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How To Prepare For College

It’s that time of year again, stressed Year 11s taking their GCSEs whilst trying to prepare for the next step of their education (most likely, college!). I know what it’s like, I was in their position only last year! I’ve decided to write this post for, firstly, the Year 11 that are about to embark on their college journey but also Year 9s and 10s wondering what’s to come! College can be a big step up from secondary school and so I aim to make that transition go a little bit smoother! This post will be about apply to college to complete A Levels, (Sixth Form) although I believe the process is vaguely similar for any college.

Preparing for college does vary from school to school, and of course, college to college. I’m going to give you a general overview of my personal experience of preparing for college and hopefully it’s quite typical of most! Anyway, here we are:

How To Prepare For College

ONE: Think about what GCSEs you enjoyed the most

You firstly need to have an idea of what subjects you wish to take on at college. As I mentioned in my College Q&A, typically people take three A Levels. If you already have a future career in mind, I’d do some research on the A Level requirements for that! It’s really important you take subjects you’re genuinely interested in, otherwise you won’t be motivated to keep up with the workload and assessments!

TWO: Research colleges in your area

Maybe your school has a sixth form, maybe it doesn’t. Whatever the situation, it’s always best to check out all your local options so that you can get the best out of your education.  If you already know what subjects you’d like to take, make sure you look at colleges that offer those courses. It’s super important to look at the details of the course because all the colleges might offer ‘History’ for example, but they could all use different exam boards (EG AQA, Edexcel, WJEC, OCR etc.) and so cover different content. Find the one that sparks your interest the most!

If you don’t know what subjects you want to do, read up about a few you think might interest you on some of the local college websites.

THREE: Open Days/Evenings are your best friend

Of course, every college is going to make itself out to be amazing online. You never really know a place until you’ve been there. Make use of the college open days/evenings and talk to staff and students and don’t forget to attend the talks and pick up a prospectus!

You can then begin to shortlist your favourites and eventually make a decision.

FOUR: Apply!

Once you’ve chosen your ideal college/course combination it’s time to make it official! Some colleges have online application systems whereas others have a physical form you have to fill out. Make sure you know which one your college uses! You CAN apply to more than one if you’re unsure, or if you think one of your options is a bit ambitious etc.

After applying you will probably have to attend an interview just so they can get to know you and your plans a little bit better. The interview may even be held in your school library if your secondary school and college are linked. Other times, you may have to go to the college itself. The interview isn’t too scary, they just want to make sure you’re making the right decisions!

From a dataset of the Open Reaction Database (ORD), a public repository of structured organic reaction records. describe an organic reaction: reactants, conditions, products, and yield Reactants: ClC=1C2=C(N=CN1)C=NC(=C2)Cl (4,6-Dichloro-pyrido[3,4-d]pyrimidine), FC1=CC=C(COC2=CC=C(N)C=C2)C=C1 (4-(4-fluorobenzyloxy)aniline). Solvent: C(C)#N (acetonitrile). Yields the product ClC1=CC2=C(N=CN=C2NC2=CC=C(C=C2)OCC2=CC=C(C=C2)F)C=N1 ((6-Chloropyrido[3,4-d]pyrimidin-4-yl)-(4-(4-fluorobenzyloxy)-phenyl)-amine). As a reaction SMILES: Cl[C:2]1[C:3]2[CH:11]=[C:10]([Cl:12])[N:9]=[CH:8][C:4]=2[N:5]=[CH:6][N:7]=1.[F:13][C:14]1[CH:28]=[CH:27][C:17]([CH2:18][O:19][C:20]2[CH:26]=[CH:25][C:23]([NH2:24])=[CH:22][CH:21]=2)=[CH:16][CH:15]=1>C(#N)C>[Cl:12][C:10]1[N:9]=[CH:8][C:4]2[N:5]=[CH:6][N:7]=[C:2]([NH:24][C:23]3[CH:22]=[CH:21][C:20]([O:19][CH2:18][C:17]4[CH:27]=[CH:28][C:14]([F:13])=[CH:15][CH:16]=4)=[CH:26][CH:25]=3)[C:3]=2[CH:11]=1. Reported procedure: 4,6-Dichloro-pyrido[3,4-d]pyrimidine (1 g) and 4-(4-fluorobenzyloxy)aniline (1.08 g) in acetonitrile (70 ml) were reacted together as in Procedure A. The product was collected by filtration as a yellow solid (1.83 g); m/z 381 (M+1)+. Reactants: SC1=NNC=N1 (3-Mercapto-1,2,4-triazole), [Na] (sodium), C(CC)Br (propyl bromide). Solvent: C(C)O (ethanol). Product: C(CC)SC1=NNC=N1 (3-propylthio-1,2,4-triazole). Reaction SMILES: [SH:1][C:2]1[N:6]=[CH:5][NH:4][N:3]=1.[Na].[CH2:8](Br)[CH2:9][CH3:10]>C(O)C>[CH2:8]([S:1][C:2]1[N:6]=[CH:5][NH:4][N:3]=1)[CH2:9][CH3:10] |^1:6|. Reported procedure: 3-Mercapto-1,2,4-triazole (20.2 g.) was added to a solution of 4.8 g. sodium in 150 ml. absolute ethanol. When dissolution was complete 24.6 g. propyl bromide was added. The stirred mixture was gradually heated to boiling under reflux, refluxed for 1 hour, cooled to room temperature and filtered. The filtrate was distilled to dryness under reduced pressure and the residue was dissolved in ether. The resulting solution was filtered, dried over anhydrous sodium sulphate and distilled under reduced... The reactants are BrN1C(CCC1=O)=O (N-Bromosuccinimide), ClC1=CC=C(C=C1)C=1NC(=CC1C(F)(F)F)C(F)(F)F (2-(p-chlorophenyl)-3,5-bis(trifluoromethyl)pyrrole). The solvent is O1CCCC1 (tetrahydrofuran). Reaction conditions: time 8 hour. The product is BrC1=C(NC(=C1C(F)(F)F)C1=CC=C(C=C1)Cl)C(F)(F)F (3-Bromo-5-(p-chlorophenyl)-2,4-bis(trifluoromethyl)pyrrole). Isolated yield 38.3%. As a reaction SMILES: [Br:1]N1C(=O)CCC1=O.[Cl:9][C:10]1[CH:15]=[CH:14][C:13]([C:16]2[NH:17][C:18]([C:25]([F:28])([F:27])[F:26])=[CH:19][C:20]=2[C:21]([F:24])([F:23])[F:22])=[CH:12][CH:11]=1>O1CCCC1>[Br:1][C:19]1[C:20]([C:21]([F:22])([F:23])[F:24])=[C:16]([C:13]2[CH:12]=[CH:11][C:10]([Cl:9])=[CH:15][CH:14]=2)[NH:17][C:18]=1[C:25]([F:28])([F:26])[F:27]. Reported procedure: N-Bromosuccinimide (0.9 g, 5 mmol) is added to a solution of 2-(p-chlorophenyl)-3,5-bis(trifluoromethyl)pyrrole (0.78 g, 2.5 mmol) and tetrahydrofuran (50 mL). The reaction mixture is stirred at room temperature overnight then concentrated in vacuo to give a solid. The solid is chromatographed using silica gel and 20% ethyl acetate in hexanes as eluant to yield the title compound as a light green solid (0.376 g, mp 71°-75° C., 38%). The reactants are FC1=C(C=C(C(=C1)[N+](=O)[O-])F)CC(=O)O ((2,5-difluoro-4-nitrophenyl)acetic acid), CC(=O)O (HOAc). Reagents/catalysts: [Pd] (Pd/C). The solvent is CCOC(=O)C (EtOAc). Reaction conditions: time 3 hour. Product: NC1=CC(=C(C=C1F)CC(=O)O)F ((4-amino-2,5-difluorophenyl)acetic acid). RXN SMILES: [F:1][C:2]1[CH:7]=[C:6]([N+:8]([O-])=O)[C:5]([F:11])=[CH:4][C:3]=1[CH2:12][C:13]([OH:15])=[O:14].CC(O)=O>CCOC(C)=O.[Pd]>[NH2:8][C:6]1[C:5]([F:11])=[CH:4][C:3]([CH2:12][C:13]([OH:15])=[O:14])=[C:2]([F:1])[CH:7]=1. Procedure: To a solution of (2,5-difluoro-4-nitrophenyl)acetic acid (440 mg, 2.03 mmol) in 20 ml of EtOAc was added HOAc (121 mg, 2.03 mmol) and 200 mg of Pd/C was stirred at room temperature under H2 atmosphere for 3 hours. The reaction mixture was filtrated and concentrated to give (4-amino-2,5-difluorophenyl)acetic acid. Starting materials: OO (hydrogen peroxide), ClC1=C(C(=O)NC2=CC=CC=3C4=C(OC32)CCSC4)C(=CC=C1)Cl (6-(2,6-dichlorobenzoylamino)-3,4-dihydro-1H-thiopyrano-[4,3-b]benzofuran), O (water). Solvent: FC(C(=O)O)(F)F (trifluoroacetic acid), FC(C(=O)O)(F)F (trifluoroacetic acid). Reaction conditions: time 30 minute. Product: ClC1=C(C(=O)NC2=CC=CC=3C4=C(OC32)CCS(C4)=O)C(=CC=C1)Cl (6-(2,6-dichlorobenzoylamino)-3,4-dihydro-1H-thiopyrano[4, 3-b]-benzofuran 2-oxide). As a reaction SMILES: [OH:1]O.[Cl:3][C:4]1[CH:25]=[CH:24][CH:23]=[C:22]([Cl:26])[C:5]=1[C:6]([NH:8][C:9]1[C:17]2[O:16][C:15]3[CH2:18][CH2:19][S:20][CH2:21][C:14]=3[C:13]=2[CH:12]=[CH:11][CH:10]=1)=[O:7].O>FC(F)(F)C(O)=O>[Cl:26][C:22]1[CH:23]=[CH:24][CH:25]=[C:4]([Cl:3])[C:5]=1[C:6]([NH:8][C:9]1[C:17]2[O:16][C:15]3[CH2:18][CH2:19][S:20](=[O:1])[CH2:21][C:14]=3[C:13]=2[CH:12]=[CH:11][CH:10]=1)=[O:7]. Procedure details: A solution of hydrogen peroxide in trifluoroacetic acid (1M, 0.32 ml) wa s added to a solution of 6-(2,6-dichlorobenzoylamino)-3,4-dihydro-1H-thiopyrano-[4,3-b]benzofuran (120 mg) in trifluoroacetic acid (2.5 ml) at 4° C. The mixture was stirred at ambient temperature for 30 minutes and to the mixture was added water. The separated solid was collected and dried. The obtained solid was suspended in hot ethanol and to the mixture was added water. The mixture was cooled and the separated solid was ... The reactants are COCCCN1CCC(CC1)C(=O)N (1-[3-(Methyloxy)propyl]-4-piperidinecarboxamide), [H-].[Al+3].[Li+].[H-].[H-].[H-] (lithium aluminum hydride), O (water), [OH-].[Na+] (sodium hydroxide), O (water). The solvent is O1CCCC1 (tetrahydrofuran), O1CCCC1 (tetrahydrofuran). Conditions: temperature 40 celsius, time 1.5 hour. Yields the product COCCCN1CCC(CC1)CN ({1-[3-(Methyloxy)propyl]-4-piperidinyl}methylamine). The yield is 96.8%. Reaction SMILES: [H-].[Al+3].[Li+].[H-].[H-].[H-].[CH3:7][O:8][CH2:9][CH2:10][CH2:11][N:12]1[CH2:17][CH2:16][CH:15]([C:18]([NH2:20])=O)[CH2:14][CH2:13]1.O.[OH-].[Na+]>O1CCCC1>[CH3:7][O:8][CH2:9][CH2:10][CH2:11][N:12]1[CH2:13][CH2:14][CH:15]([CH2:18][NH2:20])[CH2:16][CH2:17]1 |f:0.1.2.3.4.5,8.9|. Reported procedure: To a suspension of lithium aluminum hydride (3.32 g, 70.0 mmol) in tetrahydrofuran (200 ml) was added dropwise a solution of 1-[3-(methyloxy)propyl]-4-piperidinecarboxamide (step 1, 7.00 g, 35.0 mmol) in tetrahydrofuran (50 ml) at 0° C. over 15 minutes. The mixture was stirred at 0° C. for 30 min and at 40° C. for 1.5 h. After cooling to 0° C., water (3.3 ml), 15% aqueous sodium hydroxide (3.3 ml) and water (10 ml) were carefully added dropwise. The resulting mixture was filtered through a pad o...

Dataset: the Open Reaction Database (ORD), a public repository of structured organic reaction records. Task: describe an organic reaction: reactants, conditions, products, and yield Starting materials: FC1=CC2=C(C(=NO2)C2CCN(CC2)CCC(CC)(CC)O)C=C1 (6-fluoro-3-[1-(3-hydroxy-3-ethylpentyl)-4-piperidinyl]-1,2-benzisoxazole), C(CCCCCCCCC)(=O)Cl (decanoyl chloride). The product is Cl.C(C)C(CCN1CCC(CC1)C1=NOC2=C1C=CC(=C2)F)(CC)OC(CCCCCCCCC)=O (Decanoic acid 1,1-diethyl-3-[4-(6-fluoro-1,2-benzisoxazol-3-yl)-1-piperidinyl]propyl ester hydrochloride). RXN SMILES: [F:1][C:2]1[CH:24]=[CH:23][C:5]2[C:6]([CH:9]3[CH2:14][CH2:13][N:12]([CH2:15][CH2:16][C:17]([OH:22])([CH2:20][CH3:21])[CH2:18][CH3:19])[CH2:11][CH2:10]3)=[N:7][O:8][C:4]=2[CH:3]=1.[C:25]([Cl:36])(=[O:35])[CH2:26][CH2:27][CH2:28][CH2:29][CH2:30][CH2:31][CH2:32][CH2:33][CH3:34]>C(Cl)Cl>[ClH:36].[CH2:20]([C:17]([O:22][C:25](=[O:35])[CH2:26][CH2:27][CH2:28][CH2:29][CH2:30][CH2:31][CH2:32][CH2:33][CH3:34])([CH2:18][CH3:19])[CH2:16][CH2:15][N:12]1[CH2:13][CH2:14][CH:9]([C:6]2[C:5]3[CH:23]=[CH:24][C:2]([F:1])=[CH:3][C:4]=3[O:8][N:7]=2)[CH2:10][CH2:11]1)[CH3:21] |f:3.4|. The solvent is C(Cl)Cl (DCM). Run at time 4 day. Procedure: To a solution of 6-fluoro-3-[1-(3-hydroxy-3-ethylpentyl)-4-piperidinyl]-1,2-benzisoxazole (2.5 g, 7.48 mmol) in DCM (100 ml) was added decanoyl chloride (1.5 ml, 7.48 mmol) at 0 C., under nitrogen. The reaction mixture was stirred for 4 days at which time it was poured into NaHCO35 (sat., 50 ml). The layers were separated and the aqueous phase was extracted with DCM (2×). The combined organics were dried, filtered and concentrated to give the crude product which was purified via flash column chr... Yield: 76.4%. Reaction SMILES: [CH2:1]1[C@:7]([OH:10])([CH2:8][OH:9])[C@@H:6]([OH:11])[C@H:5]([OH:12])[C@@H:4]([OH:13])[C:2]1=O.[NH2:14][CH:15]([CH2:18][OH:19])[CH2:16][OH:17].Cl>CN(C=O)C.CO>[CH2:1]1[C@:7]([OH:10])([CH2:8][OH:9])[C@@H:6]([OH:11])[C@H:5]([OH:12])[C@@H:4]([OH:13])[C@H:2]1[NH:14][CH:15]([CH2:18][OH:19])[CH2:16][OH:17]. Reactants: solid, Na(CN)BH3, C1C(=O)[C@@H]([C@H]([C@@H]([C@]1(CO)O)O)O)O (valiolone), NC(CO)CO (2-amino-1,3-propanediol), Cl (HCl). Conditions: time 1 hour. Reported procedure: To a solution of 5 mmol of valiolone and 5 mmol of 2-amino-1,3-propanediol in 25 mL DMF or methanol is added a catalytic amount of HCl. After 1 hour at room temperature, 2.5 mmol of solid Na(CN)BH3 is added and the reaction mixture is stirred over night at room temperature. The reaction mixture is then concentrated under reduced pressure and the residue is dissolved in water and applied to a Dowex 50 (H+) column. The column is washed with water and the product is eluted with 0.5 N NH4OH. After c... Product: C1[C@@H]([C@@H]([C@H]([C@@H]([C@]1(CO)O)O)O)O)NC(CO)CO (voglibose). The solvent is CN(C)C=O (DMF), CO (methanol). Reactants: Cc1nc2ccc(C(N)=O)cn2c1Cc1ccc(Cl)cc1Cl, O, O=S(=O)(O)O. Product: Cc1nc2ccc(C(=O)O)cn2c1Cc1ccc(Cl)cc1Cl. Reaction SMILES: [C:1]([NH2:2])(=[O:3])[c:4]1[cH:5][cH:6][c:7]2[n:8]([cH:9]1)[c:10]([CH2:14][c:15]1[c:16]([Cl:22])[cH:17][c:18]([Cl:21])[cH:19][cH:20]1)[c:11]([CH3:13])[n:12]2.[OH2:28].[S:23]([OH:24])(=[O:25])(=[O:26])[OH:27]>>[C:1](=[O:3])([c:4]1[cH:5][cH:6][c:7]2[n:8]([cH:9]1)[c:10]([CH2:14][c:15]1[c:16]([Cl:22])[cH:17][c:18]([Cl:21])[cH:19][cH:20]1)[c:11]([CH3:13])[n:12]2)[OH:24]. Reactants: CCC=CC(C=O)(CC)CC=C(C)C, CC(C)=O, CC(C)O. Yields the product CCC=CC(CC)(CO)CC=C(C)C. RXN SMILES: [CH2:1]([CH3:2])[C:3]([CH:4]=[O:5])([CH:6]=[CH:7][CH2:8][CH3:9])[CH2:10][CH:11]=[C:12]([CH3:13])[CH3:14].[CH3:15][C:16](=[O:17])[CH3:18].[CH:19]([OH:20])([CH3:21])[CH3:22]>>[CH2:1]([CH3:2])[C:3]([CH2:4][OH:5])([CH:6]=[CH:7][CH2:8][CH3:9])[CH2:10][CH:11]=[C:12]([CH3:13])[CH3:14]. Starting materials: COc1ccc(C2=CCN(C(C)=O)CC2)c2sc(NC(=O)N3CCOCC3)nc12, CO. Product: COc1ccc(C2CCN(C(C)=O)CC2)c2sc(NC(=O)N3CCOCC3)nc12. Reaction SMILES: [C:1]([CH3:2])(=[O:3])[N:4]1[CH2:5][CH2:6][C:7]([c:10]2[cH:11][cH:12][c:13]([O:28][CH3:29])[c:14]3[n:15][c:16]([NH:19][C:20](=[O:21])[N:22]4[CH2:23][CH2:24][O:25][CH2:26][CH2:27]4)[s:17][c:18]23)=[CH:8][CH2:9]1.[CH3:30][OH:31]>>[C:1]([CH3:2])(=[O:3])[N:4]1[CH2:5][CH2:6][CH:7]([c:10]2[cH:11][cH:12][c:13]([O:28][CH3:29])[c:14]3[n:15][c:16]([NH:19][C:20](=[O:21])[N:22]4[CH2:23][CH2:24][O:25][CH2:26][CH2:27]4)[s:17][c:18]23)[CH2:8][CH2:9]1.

You may also have Induction Days to attend some time before getting your GCSE results!

FIVE: Try and focus on hitting any mandatory entry requirements

If you need at least a 6 in English, Maths and Chemistry to do the course you really want to do, then make sure you work super hard to hit it! Most colleges allow for if you narrowly missed the requirements or if there were unavoidable circumstances that may have affected your grades. We all know results day in August can go one of two ways, but both can have positive outcomes, don’t panic:

If GOOD on results day:

If you got all the GCSEs you were hoping for (see mine HERE if you’re interested!!) and you hit or exceeded your entry requirements you should just look forward to starting your next step! Maybe you should start reading up on your course and get ahead of the game!

You will probably have some kind of welcome/induction day if you haven’t already. Make sure to attend these as there might be taster lessons and insight into your college life! Don’t forget to work hard and have fun when you start in September!

If BAD on results day:

If Results Day doesn’t go completely as expected, it is not the end of the world! You’ll probably need to call up the college and explain your situation. They SHOULD be completely accommodating and supportive. They may offer you alternatives or suggest a L2 course (which means that you may have to stay an extra year but you can still do your course!). Most colleges offer resits in English and Maths should you fail to get a Grade 4 and you can usually do them alongside your A Level choices!

You should still make sure that you attend all the induction/welcome days! Oh, an have fun!

I hope that this little guide was useful to anyone that needs it! I certainly would have benefited from something like this this time last year! However, my school was very good at preparing us. We had colleges come in and speak to us during assemblies and PSHE lessons!

My friend Ellen wrote a similar post on her blog too that you might want to check out HERE. It’s mainly about the application process if you’re stuck on that! I planned to do this post before she even started blogging, but she beat me to it!!

I finallllllllllllly caught up in my blogging schedule! Hopefully things will start to return to normal now!

Thanks for reading – Good Luck in applying to college!

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